Prior to 2020, Melbourne had hosted an F1 race every year since 1996. During that time it was the season opener on all but two occasions. Upon signing a deal in July 2019 with F1 to race in Australia’s city of sport until 2025, Martin Pakula MP, Victorian Minister for Tourism, Sport and Major Events, said: “This is a fantastic vote of confidence from Formula.” However, following the COVID-19 outbreak it is now three years since a Grand Prix ran on race day there. As such, the CEO of the Australian Grand Prix Corporation, Andrew Westacott, has said, a successful 2022 F1 Grand Prix must run without incident as “It is a make or break for Melbourne.”
In an exclusive interview held by drive.com.au with the CEO of Australian Grand Prix Corporation, Andrew Westacott, gave an insight into the progress being made at Albert Park Circuit and just how high the stakes are.
When next year’s provisional F1 calendar was unveiled last week, it showed that Melbourne was back although it would not host the season opener as that honour has been given to Bahrain.
Albert Park Circuit famously called off the season opening F1 Grand Prix of the 2020 season at the last minute, with fans at the turnstiles ahead of FP1. Despite being originally listed on the 2021 race calendar towards the end of the year, restrictions once again meant it could not uphold its part of the deal. Therefore, another cancellation was inevitable and speculation on the future of the Australian Grand Prix followed.
In the exclusive interview with drive.com.au, The CEO of the Australian GP Corporation Andrew Westacott, said: “It is a make or break for Melbourne…I think there’s a real risk that with the amount of competition for slots on the F1 calendar, patience only goes so far and patience can wear very thin. So, if we weren't able to take the 2022 event in Australia, then I think F1 would be well within their rights to be looking at alternatives to Melbourne.”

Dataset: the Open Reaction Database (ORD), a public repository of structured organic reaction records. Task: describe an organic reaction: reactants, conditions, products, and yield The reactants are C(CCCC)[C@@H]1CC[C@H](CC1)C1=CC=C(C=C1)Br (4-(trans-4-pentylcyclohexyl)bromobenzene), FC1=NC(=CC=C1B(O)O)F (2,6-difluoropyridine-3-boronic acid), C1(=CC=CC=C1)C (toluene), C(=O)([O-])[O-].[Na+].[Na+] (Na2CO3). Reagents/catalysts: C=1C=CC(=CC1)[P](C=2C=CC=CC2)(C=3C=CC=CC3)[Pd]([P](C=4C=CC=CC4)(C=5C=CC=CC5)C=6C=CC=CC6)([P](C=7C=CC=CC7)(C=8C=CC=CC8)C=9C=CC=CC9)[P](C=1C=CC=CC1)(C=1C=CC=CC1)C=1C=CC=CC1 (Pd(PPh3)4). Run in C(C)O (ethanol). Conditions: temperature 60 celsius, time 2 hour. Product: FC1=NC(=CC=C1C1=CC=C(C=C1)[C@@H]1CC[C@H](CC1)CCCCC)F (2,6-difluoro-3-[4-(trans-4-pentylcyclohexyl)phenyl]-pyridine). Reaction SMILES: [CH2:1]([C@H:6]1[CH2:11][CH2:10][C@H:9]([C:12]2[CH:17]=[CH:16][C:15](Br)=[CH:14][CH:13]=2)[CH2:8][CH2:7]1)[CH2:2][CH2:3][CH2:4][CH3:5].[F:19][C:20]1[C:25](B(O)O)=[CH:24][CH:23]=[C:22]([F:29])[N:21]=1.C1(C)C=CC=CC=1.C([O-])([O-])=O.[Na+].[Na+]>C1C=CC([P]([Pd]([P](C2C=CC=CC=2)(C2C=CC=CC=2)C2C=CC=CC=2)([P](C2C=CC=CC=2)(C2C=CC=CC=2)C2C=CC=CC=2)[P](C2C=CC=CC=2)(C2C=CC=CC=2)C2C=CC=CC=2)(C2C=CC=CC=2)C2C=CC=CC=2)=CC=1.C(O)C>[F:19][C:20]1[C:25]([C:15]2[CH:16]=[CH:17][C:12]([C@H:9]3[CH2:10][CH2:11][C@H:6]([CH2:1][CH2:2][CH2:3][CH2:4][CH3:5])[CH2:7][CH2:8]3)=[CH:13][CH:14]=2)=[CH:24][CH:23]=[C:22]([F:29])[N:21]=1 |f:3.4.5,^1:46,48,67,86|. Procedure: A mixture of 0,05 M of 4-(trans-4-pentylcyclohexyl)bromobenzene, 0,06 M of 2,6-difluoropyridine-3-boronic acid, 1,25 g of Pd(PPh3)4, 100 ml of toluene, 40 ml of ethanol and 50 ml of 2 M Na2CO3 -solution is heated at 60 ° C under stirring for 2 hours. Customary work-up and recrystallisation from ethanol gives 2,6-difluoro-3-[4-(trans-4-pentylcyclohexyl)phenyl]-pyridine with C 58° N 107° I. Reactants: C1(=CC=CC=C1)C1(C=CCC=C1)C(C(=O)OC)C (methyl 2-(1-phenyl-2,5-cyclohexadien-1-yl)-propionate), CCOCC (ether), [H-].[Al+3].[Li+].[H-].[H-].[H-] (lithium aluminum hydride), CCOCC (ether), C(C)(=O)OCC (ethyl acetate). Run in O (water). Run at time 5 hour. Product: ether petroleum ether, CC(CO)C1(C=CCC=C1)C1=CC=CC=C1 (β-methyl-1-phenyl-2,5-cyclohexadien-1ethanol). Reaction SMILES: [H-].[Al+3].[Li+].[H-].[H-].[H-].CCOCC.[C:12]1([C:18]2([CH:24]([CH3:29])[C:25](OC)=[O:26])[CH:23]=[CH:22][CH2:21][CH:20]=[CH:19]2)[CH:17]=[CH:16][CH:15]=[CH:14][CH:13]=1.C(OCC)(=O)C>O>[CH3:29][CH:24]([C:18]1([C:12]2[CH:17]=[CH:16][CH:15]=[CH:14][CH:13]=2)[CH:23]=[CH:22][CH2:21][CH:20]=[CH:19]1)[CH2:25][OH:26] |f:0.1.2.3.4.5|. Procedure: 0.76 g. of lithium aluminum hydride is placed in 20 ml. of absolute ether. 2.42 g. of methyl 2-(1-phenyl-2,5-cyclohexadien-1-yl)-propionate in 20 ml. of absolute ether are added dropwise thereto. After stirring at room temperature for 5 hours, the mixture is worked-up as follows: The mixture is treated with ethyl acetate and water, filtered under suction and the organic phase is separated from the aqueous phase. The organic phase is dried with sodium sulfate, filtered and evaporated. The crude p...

For now, F1 in Melbourne is very much on the agenda but its placing is an unfamiliar third on the schedule. Nevertheless, Westacott feels this may benefit the Australian GP even more:
“It will give us more time to prepare. It's interesting that this isn't a change that is permanent, but ... it's a record number of races in 2022, it's going to be 23 races [for the entire F1 championship].” Westacott explained.
The preparation taking place in Melbourne has been quite something. Albert Park Circuit tends to produce a processional race. However, in 2022 due to new aerodynamics and a chance for closer racing, the track will look very different, as Westacott made clear in his recent remarks.
“Phase one was widening of pitlane by two…The second was the geometric changes where we widened the corners at Turn One, Turn Three, Turn Six, we removed Turn Nine and 10 around Lakeside. We changed significantly old Turn 13, which has now Turn 11. We widened old Turn 15, which is now Turn 13…We'll have geometric changes designed to better suit the new aerodynamics of the cars, promote overtaking higher-speed opportunities, and we'll have a pitlane, which we hope is going to increase the speed limit in pitlane from 60 to 80 kilometres an hour…Again, the combination of many of these changes is going to make for more exciting racing.”
All of this shows that the plans are well in place. So, what chance is there of the event successfully being held in a world which still has changeable situations and new border rules on a daily basis?
“I'm extremely confident...because there is a clear understanding from the Victorian Government of the importance of maintaining that stakeholder relationship between the Victorian Government, AGPC and Formula 1, and it's a strong relationship, and it's a mutually understood relationship that's built on 25 years of trust.”
If Melbourne hopes to still be on the calendar in 2025, the end date of its current contract, then the next 6 months are vital to its chances.
As confident as the Corporation is, they have had to unfortunately had to plan for the worse. Andrew Westacott has made clear to an uncertain public that if 2022’s Australian GP is cancelled, spectator tickets will be fully refundable. Hopefully, this statement will prompt any uncertain local Melbourne citizens to take the risk.
Above all, CEO Andrew Westacott expressed his excitement for what is to come. “I'm extremely excited about what the fans are going to experience, and so they should be excited.” No doubt, an Australian public that has not seen F1 cars on track since 2019 feels the same.